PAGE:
The Department of History at the University of Nebraska–Lincoln hosted Prague Spring 50, a major international event to commemorate the 50th anniversary of Prague Spring and the aftereffects of the Soviet-ordered Warsaw Pact invasion of Czechoslovakia in 1968.
Led by Alexander Dubček, Prague Spring was a well-intentioned, but ill-fated attempt to liberalize the authoritarian political system, and it would take another 20 years before the dissident playwright Václav Havel would lead one of the greatest political revolutions of our lifetime - the Velvet Revolution.
Speakers reflected on Prague Spring and 1968, twenty years of “normalization” behind the Iron Curtain, and the significance and meaning of the Velvet Revolution.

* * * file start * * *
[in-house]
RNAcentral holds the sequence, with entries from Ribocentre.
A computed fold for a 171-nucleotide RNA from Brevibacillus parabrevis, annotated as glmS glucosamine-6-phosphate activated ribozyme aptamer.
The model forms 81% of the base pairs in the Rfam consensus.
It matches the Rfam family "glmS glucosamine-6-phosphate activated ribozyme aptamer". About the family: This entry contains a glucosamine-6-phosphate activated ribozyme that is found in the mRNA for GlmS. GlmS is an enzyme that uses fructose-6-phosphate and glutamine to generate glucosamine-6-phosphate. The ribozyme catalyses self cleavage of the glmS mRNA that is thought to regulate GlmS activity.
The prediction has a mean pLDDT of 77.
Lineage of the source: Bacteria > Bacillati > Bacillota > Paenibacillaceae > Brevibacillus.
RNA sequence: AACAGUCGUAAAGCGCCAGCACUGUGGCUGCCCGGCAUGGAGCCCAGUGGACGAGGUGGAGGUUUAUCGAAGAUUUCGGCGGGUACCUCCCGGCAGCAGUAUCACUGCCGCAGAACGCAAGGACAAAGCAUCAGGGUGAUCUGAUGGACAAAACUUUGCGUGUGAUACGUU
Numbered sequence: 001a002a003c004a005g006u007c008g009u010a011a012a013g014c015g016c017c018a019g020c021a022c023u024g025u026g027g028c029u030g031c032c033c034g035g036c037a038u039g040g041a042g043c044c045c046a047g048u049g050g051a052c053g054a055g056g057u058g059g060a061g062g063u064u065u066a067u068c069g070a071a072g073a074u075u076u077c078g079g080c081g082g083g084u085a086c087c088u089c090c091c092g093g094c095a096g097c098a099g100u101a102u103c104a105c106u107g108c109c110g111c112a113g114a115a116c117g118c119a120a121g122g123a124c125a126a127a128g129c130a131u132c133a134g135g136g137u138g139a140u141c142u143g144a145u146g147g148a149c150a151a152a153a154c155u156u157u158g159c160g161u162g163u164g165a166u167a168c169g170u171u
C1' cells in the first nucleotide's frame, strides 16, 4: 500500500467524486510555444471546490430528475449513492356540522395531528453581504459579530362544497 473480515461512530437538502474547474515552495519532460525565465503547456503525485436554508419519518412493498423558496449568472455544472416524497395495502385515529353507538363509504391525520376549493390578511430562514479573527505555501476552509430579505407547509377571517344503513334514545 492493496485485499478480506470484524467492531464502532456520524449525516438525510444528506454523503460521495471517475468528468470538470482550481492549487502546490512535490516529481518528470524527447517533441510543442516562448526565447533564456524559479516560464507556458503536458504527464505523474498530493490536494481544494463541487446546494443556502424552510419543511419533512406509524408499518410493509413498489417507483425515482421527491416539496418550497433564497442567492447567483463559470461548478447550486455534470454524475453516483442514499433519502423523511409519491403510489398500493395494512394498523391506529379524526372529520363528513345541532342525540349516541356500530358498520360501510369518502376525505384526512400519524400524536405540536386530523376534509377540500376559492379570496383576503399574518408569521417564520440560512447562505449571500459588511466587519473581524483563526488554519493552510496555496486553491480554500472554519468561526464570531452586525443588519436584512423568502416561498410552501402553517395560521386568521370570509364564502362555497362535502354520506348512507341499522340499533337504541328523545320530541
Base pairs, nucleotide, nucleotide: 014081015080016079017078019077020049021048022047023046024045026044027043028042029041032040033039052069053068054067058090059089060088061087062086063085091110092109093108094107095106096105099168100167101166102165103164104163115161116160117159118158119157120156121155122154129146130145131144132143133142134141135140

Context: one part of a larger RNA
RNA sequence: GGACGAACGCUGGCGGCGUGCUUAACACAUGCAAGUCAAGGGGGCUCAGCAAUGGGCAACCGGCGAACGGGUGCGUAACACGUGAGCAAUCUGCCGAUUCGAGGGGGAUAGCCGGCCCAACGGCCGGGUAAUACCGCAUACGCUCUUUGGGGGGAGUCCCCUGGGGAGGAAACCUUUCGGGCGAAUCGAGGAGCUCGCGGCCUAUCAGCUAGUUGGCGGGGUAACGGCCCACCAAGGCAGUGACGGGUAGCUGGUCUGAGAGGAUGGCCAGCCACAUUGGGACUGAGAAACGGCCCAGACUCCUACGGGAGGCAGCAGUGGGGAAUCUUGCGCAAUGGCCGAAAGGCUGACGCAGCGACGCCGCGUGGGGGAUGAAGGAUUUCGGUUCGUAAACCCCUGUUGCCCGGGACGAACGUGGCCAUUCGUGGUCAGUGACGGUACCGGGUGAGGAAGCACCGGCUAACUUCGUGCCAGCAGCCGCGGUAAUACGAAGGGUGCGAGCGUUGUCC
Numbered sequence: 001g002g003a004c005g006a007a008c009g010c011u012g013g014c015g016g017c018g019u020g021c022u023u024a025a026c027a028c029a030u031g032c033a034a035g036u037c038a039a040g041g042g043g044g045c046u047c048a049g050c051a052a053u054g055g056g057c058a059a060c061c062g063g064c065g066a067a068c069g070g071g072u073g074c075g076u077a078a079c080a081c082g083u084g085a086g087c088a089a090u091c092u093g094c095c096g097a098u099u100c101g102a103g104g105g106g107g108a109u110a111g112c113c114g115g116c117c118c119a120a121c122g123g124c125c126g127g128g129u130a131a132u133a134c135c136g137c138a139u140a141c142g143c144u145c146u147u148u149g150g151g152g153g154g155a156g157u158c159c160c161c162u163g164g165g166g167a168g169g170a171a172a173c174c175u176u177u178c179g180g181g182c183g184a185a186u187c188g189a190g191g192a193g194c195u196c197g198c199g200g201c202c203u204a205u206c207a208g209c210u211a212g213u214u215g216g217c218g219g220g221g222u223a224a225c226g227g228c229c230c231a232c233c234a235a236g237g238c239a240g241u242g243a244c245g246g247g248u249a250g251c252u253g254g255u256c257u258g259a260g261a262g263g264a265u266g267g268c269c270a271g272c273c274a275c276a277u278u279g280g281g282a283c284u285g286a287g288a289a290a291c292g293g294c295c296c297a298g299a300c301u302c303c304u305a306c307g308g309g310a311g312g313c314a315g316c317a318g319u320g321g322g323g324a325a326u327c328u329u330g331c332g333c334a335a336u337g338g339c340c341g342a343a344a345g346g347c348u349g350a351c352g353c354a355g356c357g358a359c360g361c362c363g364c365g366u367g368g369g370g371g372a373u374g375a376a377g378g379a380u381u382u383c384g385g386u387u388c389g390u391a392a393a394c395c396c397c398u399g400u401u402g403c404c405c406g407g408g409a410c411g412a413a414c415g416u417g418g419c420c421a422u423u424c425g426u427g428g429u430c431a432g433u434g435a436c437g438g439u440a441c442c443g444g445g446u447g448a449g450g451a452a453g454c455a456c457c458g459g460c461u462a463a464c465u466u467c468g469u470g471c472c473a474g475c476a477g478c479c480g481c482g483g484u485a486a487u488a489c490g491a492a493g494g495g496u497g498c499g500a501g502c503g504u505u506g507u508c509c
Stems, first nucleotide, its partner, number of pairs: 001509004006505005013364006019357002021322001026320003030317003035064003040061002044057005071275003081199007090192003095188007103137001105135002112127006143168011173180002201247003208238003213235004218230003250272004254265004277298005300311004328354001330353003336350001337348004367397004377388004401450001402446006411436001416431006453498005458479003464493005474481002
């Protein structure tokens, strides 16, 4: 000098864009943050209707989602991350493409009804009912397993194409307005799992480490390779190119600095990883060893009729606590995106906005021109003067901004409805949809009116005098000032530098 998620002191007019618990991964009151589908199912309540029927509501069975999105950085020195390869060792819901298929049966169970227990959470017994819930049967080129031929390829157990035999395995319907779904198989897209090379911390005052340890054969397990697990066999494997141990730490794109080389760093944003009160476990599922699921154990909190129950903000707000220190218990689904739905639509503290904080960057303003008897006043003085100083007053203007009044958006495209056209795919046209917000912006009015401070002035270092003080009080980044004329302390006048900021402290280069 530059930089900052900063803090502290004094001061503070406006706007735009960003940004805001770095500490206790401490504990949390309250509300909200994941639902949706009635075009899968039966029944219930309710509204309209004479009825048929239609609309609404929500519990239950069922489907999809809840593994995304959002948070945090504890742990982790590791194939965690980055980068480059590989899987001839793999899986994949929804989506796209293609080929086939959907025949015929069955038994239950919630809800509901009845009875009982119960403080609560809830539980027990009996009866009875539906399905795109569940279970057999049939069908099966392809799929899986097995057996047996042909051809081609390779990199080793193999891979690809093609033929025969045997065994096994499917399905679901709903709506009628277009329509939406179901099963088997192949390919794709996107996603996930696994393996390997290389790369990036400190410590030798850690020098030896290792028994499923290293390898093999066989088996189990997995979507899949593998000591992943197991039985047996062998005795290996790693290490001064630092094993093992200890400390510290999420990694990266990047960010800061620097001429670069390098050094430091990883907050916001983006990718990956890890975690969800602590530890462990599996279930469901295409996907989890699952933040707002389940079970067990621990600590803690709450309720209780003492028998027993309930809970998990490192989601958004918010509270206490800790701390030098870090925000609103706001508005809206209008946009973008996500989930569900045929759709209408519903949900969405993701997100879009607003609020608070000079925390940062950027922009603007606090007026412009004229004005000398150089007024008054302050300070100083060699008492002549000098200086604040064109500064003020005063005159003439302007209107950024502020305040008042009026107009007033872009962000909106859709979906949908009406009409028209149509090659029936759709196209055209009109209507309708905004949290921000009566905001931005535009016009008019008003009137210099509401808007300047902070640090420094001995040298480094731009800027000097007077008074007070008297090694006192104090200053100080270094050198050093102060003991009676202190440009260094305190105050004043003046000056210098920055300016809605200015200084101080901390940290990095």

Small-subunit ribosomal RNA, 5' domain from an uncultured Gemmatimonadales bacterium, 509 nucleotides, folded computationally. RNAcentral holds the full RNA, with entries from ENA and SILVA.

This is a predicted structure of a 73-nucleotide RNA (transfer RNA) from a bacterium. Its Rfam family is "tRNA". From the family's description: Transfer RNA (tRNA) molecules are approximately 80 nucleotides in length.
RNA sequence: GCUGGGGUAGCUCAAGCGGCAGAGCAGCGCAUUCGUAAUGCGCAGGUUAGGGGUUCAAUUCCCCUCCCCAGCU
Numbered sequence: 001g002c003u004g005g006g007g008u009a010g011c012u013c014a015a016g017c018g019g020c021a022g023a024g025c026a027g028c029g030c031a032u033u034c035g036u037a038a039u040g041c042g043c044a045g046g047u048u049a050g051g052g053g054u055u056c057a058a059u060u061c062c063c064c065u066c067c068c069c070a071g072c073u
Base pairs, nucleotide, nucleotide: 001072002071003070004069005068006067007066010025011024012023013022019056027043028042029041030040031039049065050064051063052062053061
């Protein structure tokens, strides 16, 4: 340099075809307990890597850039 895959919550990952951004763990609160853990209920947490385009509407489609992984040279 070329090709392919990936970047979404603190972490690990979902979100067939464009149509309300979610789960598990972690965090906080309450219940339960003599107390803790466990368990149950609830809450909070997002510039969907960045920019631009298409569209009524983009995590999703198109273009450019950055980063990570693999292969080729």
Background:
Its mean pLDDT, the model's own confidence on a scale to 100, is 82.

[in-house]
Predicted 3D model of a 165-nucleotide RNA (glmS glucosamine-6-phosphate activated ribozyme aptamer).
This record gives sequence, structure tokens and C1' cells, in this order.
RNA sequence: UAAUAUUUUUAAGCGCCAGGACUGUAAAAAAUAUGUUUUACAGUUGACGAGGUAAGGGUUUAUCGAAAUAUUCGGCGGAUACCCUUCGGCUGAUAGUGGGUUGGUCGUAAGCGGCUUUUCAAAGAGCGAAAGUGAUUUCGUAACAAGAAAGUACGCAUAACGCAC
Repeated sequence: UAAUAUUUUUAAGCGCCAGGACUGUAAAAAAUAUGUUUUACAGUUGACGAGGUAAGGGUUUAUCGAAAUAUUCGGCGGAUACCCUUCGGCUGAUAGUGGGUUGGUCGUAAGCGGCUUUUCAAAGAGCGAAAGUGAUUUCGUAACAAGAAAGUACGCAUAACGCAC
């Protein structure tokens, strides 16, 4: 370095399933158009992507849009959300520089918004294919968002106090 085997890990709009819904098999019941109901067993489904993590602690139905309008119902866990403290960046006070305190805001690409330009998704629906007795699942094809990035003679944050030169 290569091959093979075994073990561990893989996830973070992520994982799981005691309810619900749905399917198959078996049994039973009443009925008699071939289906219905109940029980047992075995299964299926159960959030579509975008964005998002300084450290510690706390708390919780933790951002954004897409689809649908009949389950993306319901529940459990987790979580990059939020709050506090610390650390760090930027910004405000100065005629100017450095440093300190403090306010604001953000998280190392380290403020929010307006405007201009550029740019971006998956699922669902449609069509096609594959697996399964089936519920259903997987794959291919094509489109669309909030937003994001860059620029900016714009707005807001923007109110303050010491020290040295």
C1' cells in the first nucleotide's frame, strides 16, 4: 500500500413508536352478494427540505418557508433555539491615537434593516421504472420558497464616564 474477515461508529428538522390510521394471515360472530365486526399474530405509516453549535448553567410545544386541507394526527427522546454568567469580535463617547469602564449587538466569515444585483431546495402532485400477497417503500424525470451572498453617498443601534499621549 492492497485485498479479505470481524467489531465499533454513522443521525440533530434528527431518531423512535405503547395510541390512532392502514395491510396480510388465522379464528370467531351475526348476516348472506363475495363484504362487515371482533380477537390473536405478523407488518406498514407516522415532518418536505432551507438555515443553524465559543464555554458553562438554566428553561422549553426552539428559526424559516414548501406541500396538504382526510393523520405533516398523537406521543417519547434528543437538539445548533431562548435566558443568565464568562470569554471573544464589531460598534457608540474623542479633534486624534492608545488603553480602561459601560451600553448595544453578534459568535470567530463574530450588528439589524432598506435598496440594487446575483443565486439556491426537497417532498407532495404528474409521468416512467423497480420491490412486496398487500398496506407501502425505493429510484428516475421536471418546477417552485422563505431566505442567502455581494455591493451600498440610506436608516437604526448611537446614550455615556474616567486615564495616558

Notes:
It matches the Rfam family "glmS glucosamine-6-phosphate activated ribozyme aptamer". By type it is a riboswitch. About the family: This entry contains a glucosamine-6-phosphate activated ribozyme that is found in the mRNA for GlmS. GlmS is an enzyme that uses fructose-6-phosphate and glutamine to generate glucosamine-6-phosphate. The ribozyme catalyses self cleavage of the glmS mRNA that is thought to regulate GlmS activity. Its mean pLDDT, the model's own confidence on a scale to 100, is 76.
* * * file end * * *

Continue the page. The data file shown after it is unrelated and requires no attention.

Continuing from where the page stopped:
Photo above from the Josef Josten Papers, University of Nebraska-Lincoln Archives and Special Collections
We hosted several concert events, including "Prague Spring 50: From Dvorak to Husa, and Beyond," a concert featuring music by Czech composers; a Jazz Orchestra performance and masterclass with Martin Kratochvíl and Tony Ackerman; and a talk-jazz concert with Kratochvíl and Ackerman.